Month: February 2018

Project Stack – 2018

Anya’s Sleeping Bag – this is assembled and I am slowly quilting the bag. Very, very slowly 🙂

Warm Fuzzy Slippers – Two of three sets have been assembled sans the rubber bottom. Next up – making a larger husband-foot sized pattern

Holiday Circle Skirts – We have Halloween, Easter, and birthday skirts. I am still working on St Patrick’s and Independence Day.

Bed – a new project to make a bed/desk for Anya’s room

T-shirt embroidery – finished quite a few, but I’d like to get a few more size 5/6 shirts finished.

Bed for Anya

It’s about time to get a bigger bed for Anya. And a desk. She doesn’t have a particularly small bedroom, but one wall is eight foot of sliding glass door and another is fifteen and a half feet of closet / raised hearth / doorway. The third wall has four foot of doorway, where you stand to access her closet, and the remaining three feet house a bookshelf and her fish tank. This configuration greatly restricts the space available for beds and desks. Unfortunately most loft beds with desks underneath aren’t attractive to me. Then a random image in Pinterest had this desk/bed combo — storage under the desk platform and a hide-away under the bed platform.

I’m working out reasonable dimensions for the unit and hope to make one this spring.

Pieced Rainbow Circle Skirt

I am finally making the pieced circle skirt my mom had found a few years ago. I’d worked out the proper dimensions and created a pattern to make an Anya-sized circle: t uses fifteen different cotton solid fat quarters. I purchased the fabric in half-yard cut, then cut each piece into a fat quarter so mom and I can make skirts for both Aisha and Anya.

I was hesitant to make the skirt until I was more adept with my serger. After making a Peppermint Swirl Dress, I felt a lot more confident serging these curved pieces.

The pattern pieces did not include a seam allowance; the allowance was added on the fabric. I also traced the pattern piece itself, then serged the pieces together with the needle farthest from the blade along the pattern piece’s line.

I assembled the circles instead of making wedges.

The concentric rings matched up well (Whew! That was a big relief … I was worried that I’d end up with a wonky misaligned mess).

I cut strips of each colour for the waistband and attached them individually to the color-matching circle to ensure the corners lined up. Once each piece was in place, I connected the different colors together. The bottom hem needs to be turned up and stitched, but I’ve got a gradient rainbow circle skirt!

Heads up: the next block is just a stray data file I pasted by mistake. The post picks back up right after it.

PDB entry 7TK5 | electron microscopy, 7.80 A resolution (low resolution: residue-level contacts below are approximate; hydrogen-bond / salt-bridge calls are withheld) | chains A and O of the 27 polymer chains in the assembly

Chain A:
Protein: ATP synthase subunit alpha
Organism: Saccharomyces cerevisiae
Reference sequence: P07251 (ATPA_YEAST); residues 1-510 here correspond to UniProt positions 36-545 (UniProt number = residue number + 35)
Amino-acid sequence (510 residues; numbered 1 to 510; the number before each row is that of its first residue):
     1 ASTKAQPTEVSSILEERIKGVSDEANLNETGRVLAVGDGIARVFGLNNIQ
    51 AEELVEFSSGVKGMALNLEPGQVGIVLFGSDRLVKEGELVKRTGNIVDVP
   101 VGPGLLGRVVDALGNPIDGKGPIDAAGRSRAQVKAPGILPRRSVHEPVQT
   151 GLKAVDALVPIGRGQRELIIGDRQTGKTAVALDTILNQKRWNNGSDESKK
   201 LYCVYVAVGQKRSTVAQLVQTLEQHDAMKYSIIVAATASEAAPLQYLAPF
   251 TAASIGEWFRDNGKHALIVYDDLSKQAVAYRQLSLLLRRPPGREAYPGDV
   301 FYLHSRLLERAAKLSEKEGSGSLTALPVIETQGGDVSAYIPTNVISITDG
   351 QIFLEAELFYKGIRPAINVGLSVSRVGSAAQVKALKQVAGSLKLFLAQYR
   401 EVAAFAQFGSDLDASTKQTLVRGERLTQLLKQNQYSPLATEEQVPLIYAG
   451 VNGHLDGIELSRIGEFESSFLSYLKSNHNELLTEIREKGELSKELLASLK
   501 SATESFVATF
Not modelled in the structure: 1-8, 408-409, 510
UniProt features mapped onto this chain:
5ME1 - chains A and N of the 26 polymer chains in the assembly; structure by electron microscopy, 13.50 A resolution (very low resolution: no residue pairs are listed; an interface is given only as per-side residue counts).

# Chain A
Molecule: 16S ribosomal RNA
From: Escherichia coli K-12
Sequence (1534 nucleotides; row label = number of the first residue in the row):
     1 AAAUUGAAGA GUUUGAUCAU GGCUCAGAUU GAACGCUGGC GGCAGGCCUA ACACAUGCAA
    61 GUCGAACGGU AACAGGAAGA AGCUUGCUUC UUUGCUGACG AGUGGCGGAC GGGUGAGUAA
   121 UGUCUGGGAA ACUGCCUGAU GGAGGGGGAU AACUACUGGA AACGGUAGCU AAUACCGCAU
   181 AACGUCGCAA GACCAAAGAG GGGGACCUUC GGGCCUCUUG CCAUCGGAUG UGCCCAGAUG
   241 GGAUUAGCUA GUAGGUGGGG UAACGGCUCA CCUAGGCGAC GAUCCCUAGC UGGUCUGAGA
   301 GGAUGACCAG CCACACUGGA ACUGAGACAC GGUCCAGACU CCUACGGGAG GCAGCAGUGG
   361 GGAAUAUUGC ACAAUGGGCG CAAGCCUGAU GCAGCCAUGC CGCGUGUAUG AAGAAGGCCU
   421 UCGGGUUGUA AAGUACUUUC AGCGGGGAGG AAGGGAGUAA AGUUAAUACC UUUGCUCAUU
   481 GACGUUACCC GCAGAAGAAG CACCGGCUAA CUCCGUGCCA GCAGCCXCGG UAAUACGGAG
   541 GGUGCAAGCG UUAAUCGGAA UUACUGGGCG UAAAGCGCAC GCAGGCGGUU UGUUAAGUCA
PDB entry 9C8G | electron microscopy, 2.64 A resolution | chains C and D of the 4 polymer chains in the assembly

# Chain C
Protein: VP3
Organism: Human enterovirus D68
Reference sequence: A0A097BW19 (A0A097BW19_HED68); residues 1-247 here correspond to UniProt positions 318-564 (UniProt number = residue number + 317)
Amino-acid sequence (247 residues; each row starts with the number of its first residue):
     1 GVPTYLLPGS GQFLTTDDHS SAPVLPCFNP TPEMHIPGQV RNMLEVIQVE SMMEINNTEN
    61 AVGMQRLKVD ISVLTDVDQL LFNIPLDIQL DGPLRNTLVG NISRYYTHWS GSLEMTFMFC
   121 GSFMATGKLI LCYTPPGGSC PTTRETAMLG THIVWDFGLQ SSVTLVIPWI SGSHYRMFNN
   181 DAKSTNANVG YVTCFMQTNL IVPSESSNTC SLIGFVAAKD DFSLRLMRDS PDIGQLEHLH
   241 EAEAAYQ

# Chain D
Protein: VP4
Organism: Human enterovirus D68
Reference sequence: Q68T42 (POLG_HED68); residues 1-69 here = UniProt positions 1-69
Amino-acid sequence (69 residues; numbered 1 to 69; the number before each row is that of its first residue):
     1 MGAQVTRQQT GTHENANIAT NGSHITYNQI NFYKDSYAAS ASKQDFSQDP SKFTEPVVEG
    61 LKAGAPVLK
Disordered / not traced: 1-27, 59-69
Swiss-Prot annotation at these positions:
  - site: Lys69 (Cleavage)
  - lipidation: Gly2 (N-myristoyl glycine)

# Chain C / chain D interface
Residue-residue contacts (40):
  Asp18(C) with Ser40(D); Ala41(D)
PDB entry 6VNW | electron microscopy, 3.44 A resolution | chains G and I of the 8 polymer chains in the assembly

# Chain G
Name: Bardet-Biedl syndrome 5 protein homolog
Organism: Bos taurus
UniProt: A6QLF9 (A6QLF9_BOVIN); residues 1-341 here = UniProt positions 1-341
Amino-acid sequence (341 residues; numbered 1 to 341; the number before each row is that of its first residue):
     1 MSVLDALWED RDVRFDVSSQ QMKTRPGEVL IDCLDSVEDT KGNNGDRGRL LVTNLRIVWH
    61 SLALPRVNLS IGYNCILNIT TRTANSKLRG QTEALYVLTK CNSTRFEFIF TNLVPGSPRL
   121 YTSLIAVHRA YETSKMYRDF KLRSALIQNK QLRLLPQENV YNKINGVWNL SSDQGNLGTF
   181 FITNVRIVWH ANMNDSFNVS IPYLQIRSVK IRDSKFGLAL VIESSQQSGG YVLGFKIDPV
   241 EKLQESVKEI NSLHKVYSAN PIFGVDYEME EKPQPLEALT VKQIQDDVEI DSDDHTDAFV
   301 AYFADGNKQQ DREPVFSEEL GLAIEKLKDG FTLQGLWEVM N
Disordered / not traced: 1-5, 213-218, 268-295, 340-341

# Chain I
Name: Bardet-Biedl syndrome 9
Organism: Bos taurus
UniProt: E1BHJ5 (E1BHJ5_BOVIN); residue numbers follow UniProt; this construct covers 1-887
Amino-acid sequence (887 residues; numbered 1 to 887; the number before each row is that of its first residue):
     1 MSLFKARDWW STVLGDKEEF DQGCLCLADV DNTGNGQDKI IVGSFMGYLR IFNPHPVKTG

Live Fire Exercises

Arm the teachers, they say. The best way to stop a bad guy with a gun is a good guy with a gun, they say. There’s some derision to this plan because of the logistical and financial challenges. Unless Glock, Sig, and H&K are donating handguns, are we really going to pay to arm teachers when we won’t pay for [tissues | pencils | paper | all of the other classroom supplies teachers are self-funding]? Are the local police ranges going to be open for these individuals? Are Cor-Bon donating thirty million rounds of ammo a month (Think I’m joking? That’s LOW. There are some 100,000 public schools in the US. One armed dude isn’t going to help – what if he’s sick that day? Three per school is a low average. Say hundred bullets a month [most people I know who regularly train with firearms shoot at least fifty rounds a week]. 100,000 * 3 * 100 = 30,000,000 bullets.) But that’s the least of my concerns.

Trump stresses that these are well trained individuals. Trained how?!? A gun for home defense is a fairly controlled situation with a small number of well known ‘good guys’. Make sure you know where the spouse & kids are taking cover, and teach them to STAY STILL. While it’s more difficult to hit a moving target than a stationary one, range time is good practice. In a school hallway, where the teacher knows maybe a quarter of the students well … which one is the short-ish guy in a gray hoodie? And what happens when, amid the chaos, some innocent (panicking) kid runs into the path of a teacher’s bullet? Or the local kid who shut down the High School a few days ago with a toy gun (bright orange tip and everything) gets terminated to ‘save’ the rest of the students (and, yeah, totally dumb move taking a toy gun into school … but probably not something for which anyone deserves to die). What happens when these good guys with guns realize it’s hard to shoot another human being.

Unless this training includes hours of live fire exercises every month, “training” not going to help. But it does let politicians claim to have done something. And it does provide a convenient scapegoat for future school shootings — because public discourse shall not say “well, obviously a good guy with a gun isn’t helpful” but rather “what flaw in these people had them fail in saving the day?”

WebLogic LDAP Authentication

Configuring an LDAP Authentication provider in WebLogic (version 11g used in this documentation)

  • In configuring LDAP authentication, I add a new authentication provider but continue to use the local provider for the system account under which WebLogic is launched. Partially because I don’t really use WebLogic (there’s an Oracle app with its own management site that runs within WebLogic – very small number of users, so our configuration is in no way optimized), but partially because using a network-sourced system account can prevent your WebLogic instance from launching. If your config isn’t right, or if the network is down, or a firewall gets in the way, or the LDAP server is down …. Your WebLogic fails to launch because its system ID is not validated.